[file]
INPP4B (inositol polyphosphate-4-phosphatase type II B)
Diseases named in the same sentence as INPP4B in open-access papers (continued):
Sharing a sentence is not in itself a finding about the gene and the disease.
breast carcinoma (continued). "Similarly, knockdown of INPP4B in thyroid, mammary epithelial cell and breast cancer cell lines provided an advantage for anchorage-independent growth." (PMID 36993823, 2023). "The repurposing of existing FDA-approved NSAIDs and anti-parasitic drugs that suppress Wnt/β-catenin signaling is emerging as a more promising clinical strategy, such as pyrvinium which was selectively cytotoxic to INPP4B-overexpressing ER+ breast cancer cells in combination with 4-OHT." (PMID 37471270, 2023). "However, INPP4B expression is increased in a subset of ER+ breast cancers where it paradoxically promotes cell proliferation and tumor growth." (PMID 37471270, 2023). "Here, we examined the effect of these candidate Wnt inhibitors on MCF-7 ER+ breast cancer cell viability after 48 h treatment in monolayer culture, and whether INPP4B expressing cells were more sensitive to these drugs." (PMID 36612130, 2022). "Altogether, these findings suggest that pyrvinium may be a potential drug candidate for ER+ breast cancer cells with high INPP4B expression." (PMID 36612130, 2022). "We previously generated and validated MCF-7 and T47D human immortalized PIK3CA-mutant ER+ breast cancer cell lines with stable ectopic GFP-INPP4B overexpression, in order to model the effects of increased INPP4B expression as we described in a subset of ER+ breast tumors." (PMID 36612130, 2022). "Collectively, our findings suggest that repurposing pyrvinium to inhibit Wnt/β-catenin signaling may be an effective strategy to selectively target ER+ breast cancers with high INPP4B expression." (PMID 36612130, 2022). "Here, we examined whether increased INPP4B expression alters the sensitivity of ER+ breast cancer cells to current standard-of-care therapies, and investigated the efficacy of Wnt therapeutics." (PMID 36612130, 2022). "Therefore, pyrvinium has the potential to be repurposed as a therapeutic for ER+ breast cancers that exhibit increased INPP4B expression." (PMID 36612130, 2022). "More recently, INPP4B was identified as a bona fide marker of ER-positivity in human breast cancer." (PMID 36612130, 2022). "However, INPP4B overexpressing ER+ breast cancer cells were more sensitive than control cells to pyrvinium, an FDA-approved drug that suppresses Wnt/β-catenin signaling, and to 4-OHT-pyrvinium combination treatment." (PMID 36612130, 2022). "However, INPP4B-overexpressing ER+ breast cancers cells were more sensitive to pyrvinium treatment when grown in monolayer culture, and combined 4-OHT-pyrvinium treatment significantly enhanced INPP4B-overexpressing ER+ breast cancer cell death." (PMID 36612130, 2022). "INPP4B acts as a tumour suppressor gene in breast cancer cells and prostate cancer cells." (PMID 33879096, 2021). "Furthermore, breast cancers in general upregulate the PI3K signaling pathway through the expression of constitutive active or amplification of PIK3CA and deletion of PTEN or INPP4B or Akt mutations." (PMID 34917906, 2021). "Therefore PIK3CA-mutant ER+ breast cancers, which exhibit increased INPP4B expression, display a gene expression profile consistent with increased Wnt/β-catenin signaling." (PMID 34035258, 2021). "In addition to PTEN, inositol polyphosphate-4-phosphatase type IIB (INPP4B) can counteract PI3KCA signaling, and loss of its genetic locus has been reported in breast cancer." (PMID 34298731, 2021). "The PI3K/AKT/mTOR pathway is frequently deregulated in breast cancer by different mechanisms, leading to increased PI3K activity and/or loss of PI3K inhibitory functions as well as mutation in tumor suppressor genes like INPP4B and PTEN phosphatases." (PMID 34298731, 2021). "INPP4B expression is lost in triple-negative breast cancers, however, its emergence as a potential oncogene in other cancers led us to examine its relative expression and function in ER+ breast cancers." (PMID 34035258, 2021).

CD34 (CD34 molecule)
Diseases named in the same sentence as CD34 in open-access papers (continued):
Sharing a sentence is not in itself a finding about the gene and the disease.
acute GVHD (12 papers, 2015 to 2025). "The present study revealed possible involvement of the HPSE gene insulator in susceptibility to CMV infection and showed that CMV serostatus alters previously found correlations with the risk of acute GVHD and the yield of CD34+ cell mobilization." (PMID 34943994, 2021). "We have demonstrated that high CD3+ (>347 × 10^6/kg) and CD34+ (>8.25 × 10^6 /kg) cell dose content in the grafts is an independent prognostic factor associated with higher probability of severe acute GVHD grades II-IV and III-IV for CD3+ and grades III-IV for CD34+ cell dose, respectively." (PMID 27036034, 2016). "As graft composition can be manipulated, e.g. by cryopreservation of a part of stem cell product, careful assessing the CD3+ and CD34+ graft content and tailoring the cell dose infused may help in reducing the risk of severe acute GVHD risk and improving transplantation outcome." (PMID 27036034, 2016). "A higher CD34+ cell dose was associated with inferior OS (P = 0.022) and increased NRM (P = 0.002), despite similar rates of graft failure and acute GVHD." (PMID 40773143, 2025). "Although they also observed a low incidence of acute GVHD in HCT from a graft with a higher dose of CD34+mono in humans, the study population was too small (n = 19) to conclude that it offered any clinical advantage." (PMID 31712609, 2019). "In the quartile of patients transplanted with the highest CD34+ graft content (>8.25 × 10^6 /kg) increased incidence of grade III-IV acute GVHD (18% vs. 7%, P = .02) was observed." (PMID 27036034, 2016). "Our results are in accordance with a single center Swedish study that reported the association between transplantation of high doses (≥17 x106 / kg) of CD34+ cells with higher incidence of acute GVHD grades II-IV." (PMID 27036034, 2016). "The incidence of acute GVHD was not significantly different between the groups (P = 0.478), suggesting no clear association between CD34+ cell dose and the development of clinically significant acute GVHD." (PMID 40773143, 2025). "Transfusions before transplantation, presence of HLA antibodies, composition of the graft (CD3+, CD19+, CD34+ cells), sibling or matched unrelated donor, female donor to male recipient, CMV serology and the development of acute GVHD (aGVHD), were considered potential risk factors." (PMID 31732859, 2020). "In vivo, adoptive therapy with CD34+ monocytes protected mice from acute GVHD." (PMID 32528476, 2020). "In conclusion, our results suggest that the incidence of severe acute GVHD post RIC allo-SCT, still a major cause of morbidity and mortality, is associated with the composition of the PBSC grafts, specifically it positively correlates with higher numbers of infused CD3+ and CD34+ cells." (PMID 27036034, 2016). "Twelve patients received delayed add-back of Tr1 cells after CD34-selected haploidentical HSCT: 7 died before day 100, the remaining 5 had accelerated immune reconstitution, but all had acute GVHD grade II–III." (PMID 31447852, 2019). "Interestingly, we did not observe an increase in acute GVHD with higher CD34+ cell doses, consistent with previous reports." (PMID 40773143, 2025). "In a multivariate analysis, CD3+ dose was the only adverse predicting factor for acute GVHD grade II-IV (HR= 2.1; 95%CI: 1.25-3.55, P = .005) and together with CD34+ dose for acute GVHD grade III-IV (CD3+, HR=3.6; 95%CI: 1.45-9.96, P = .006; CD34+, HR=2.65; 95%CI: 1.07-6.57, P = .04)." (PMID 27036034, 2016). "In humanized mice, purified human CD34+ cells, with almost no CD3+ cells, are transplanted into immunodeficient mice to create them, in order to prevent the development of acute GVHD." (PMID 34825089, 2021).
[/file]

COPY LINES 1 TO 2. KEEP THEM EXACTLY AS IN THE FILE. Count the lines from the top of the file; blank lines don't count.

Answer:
INPP4B (inositol polyphosphate-4-phosphatase type II B)
Diseases named in the same sentence as INPP4B in open-access papers (continued):